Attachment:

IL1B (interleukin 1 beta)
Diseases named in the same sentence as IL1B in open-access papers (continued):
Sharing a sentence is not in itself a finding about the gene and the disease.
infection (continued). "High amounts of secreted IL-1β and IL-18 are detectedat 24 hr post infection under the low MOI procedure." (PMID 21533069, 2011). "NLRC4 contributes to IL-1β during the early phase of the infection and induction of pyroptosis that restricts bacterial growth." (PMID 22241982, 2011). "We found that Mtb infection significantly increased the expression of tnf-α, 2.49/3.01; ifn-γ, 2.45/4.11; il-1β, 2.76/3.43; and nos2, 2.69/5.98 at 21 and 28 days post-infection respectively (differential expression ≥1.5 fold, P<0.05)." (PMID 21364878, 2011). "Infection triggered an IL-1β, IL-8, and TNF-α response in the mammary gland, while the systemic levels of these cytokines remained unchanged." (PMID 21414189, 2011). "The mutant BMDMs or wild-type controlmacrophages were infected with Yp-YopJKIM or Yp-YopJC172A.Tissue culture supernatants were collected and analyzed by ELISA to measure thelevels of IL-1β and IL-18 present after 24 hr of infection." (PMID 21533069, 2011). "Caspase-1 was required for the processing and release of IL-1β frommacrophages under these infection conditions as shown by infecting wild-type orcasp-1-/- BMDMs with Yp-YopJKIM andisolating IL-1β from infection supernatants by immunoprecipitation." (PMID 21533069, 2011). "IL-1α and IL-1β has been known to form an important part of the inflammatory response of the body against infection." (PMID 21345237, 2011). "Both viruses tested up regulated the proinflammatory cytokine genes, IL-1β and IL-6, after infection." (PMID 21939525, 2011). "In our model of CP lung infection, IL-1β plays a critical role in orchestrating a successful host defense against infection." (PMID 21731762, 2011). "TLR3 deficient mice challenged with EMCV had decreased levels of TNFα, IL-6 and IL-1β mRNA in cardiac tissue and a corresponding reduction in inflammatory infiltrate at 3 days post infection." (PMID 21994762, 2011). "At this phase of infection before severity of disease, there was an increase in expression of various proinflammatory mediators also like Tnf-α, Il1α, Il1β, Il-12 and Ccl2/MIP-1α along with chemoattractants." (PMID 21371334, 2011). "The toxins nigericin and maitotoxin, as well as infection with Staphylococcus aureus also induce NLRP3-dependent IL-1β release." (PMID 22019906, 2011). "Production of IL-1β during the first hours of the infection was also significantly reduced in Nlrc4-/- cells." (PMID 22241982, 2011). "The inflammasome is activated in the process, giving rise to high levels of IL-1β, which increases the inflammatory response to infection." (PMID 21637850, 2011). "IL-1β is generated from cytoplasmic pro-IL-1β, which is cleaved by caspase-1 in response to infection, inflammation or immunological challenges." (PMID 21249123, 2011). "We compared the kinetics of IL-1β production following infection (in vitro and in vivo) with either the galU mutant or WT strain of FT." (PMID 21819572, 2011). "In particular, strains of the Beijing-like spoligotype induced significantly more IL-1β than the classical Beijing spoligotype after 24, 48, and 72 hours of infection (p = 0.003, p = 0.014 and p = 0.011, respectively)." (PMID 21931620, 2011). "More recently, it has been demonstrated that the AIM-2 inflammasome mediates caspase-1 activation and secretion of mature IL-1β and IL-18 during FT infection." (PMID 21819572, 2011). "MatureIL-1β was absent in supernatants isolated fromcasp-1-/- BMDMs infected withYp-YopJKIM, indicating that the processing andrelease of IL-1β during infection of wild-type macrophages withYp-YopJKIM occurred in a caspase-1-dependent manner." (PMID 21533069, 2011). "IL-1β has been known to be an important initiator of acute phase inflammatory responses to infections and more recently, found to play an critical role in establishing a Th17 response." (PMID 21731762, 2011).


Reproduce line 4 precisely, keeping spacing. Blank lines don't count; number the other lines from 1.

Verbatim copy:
infection (continued). "High amounts of secreted IL-1β and IL-18 are detectedat 24 hr post infection under the low MOI procedure." (PMID 21533069, 2011). "NLRC4 contributes to IL-1β during the early phase of the infection and induction of pyroptosis that restricts bacterial growth." (PMID 22241982, 2011). "We found that Mtb infection significantly increased the expression of tnf-α, 2.49/3.01; ifn-γ, 2.45/4.11; il-1β, 2.76/3.43; and nos2, 2.69/5.98 at 21 and 28 days post-infection respectively (differential expression ≥1.5 fold, P<0.05)." (PMID 21364878, 2011). "Infection triggered an IL-1β, IL-8, and TNF-α response in the mammary gland, while the systemic levels of these cytokines remained unchanged." (PMID 21414189, 2011). "The mutant BMDMs or wild-type controlmacrophages were infected with Yp-YopJKIM or Yp-YopJC172A.Tissue culture supernatants were collected and analyzed by ELISA to measure thelevels of IL-1β and IL-18 present after 24 hr of infection." (PMID 21533069, 2011). "Caspase-1 was required for the processing and release of IL-1β frommacrophages under these infection conditions as shown by infecting wild-type orcasp-1-/- BMDMs with Yp-YopJKIM andisolating IL-1β from infection supernatants by immunoprecipitation." (PMID 21533069, 2011). "IL-1α and IL-1β has been known to form an important part of the inflammatory response of the body against infection." (PMID 21345237, 2011). "Both viruses tested up regulated the proinflammatory cytokine genes, IL-1β and IL-6, after infection." (PMID 21939525, 2011). "In our model of CP lung infection, IL-1β plays a critical role in orchestrating a successful host defense against infection." (PMID 21731762, 2011). "TLR3 deficient mice challenged with EMCV had decreased levels of TNFα, IL-6 and IL-1β mRNA in cardiac tissue and a corresponding reduction in inflammatory infiltrate at 3 days post infection." (PMID 21994762, 2011). "At this phase of infection before severity of disease, there was an increase in expression of various proinflammatory mediators also like Tnf-α, Il1α, Il1β, Il-12 and Ccl2/MIP-1α along with chemoattractants." (PMID 21371334, 2011). "The toxins nigericin and maitotoxin, as well as infection with Staphylococcus aureus also induce NLRP3-dependent IL-1β release." (PMID 22019906, 2011). "Production of IL-1β during the first hours of the infection was also significantly reduced in Nlrc4-/- cells." (PMID 22241982, 2011). "The inflammasome is activated in the process, giving rise to high levels of IL-1β, which increases the inflammatory response to infection." (PMID 21637850, 2011). "IL-1β is generated from cytoplasmic pro-IL-1β, which is cleaved by caspase-1 in response to infection, inflammation or immunological challenges." (PMID 21249123, 2011). "We compared the kinetics of IL-1β production following infection (in vitro and in vivo) with either the galU mutant or WT strain of FT." (PMID 21819572, 2011). "In particular, strains of the Beijing-like spoligotype induced significantly more IL-1β than the classical Beijing spoligotype after 24, 48, and 72 hours of infection (p = 0.003, p = 0.014 and p = 0.011, respectively)." (PMID 21931620, 2011). "More recently, it has been demonstrated that the AIM-2 inflammasome mediates caspase-1 activation and secretion of mature IL-1β and IL-18 during FT infection." (PMID 21819572, 2011). "MatureIL-1β was absent in supernatants isolated fromcasp-1-/- BMDMs infected withYp-YopJKIM, indicating that the processing andrelease of IL-1β during infection of wild-type macrophages withYp-YopJKIM occurred in a caspase-1-dependent manner." (PMID 21533069, 2011). "IL-1β has been known to be an important initiator of acute phase inflammatory responses to infections and more recently, found to play an critical role in establishing a Th17 response." (PMID 21731762, 2011).